Arkansas River Valley Lawn and Garden Show Fort Smith Convention Center The River Valley Master Gardeners host seminars, vendors and garden displays (479) 883-0623


At Home in Arkansas

Environmentally friendly products for home and family abound at EcoFab, a 1,300-square-foot retail space complete with an organic coffee bar and designed for easy, informative shopping. Wares include handmade local soaps, reusable totes and lunch kits, one-of-a-kind jewelry, soy candles, hand-woven baskets and more. Communityoriented programs, such as fundraising events and Saturday morning storytelling, offer tips for transitioning to a sustainable lifestyle. Check the online calendar for monthly programs. 17815 Chenal Pkwy., (501) 8213171,



A Good Egg 20th anniversary

Center 1 | 3410 S. Peoria, Ste. 100 | Tulsa, OK | Hours: Tues–Sat 10:30–5:30 | 918.742.5515 15

ASID WINE AND DESIGN Thursday, April 28 6 to 9 p.m. Union Station in Little Rock for more information

Conway’s Anything and Everything Design showcases home décor and a diverse mix of design services

Interior designer and Conway native Ashley Carson has opened a retail space for all things home in the city’s Mountebanq Place building downtown. At Anything and Everything Design, the versatile Carson has created room settings featuring furnishings and an eclectic range of one-of-a-kind works by central Arkansas artisans, ranging from murals to mirrors to jewelry to toys. Within this loft-like space, she meets with clients interested in event and wedding planning, home organization and home staging. 1107 Oak St., (501) 908-9257,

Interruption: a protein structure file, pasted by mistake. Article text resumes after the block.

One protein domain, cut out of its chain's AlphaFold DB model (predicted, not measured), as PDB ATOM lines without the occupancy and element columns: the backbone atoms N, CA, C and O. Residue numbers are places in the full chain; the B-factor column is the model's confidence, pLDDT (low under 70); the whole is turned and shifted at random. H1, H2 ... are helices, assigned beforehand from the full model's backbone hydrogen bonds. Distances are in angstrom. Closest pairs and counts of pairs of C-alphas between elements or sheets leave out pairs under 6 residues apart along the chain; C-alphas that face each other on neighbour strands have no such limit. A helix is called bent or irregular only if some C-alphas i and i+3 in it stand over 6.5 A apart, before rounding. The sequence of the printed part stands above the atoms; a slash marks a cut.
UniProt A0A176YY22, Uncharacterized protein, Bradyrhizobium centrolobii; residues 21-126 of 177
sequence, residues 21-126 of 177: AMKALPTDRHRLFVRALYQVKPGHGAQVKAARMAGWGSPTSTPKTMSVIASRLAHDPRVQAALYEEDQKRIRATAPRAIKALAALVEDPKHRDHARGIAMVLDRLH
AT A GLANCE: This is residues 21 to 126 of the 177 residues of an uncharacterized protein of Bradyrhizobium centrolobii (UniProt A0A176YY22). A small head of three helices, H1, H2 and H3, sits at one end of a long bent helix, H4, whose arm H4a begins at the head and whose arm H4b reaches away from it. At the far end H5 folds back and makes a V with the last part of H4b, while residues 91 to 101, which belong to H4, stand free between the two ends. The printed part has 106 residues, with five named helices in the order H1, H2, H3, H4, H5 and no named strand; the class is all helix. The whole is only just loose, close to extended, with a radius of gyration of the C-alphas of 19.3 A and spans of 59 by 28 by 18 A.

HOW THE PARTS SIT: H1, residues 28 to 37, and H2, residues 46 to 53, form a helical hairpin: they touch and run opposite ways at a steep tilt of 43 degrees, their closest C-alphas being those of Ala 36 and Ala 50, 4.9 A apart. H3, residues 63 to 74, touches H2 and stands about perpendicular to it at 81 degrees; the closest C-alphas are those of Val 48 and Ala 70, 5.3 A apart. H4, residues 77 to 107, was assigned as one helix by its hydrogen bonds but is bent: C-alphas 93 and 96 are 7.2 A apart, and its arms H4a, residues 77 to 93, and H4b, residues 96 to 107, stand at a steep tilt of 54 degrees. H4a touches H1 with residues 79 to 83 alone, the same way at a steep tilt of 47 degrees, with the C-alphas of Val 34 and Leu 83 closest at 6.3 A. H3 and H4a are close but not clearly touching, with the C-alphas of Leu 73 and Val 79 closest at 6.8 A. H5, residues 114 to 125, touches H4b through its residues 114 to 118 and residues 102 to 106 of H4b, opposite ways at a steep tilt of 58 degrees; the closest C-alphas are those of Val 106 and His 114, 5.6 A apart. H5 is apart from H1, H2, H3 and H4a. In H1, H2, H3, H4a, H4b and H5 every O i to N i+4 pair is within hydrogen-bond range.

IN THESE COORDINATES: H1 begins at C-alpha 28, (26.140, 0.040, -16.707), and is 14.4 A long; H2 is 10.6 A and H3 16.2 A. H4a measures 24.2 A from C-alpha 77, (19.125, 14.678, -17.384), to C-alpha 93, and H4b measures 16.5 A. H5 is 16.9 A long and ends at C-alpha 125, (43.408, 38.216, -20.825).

All things garden will now be together under one state-of-the-art roof as the Lumber One Home Center location in Mayflower opens a new 6,000-square-foot garden area this month. Veteran pros of the central Arkansas landscape business, manager Becky Naylor along with her sister, Betsy Caudle, will oversee the center, which includes a full range of plants, shrubbery, trees and planting materials, as well as pots, fountains, statuary and more. Landscape design services and delivery are also offered. 682 Hwy. 365, (501) 470-1122,


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For the 11th Annual Spring Garden Tour Sponsored by the Greater Little Rock Council of Garden Clubs Garden Artistry, featuring nine private gardens and the beautiful Old Mill, all in the North Little Rock area Saturday, April 30, 9 a.m. â&#x20AC;&#x201C; 5 p.m. Sunday, May 1, 1 â&#x20AC;&#x201C; 5 p.m. Call (501) 663-7515 or visit for ticket sales locations or more information 17